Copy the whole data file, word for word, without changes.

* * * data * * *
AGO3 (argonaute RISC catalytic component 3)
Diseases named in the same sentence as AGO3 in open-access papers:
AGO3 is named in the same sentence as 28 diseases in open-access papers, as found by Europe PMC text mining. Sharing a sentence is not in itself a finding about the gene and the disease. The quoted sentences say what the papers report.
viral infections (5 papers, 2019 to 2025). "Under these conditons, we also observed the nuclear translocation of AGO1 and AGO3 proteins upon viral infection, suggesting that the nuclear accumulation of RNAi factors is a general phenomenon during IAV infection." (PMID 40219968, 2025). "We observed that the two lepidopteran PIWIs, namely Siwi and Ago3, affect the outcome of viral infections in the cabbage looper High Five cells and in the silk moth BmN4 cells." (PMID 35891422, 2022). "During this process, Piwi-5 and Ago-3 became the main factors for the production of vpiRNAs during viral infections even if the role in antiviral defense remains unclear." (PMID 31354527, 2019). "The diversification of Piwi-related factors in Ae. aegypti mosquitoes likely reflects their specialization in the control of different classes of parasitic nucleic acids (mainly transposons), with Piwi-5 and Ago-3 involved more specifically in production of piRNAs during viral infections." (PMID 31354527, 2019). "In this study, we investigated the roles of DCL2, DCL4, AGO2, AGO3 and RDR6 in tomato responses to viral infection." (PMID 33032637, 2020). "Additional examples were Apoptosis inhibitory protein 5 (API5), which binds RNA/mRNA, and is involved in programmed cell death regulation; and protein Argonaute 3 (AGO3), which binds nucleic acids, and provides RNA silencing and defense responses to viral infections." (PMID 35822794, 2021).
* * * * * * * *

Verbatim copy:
AGO3 (argonaute RISC catalytic component 3)
Diseases named in the same sentence as AGO3 in open-access papers:
AGO3 is named in the same sentence as 28 diseases in open-access papers, as found by Europe PMC text mining. Sharing a sentence is not in itself a finding about the gene and the disease. The quoted sentences say what the papers report.
viral infections (5 papers, 2019 to 2025). "Under these conditons, we also observed the nuclear translocation of AGO1 and AGO3 proteins upon viral infection, suggesting that the nuclear accumulation of RNAi factors is a general phenomenon during IAV infection." (PMID 40219968, 2025). "We observed that the two lepidopteran PIWIs, namely Siwi and Ago3, affect the outcome of viral infections in the cabbage looper High Five cells and in the silk moth BmN4 cells." (PMID 35891422, 2022). "During this process, Piwi-5 and Ago-3 became the main factors for the production of vpiRNAs during viral infections even if the role in antiviral defense remains unclear." (PMID 31354527, 2019). "The diversification of Piwi-related factors in Ae. aegypti mosquitoes likely reflects their specialization in the control of different classes of parasitic nucleic acids (mainly transposons), with Piwi-5 and Ago-3 involved more specifically in production of piRNAs during viral infections." (PMID 31354527, 2019). "In this study, we investigated the roles of DCL2, DCL4, AGO2, AGO3 and RDR6 in tomato responses to viral infection." (PMID 33032637, 2020). "Additional examples were Apoptosis inhibitory protein 5 (API5), which binds RNA/mRNA, and is involved in programmed cell death regulation; and protein Argonaute 3 (AGO3), which binds nucleic acids, and provides RNA silencing and defense responses to viral infections." (PMID 35822794, 2021).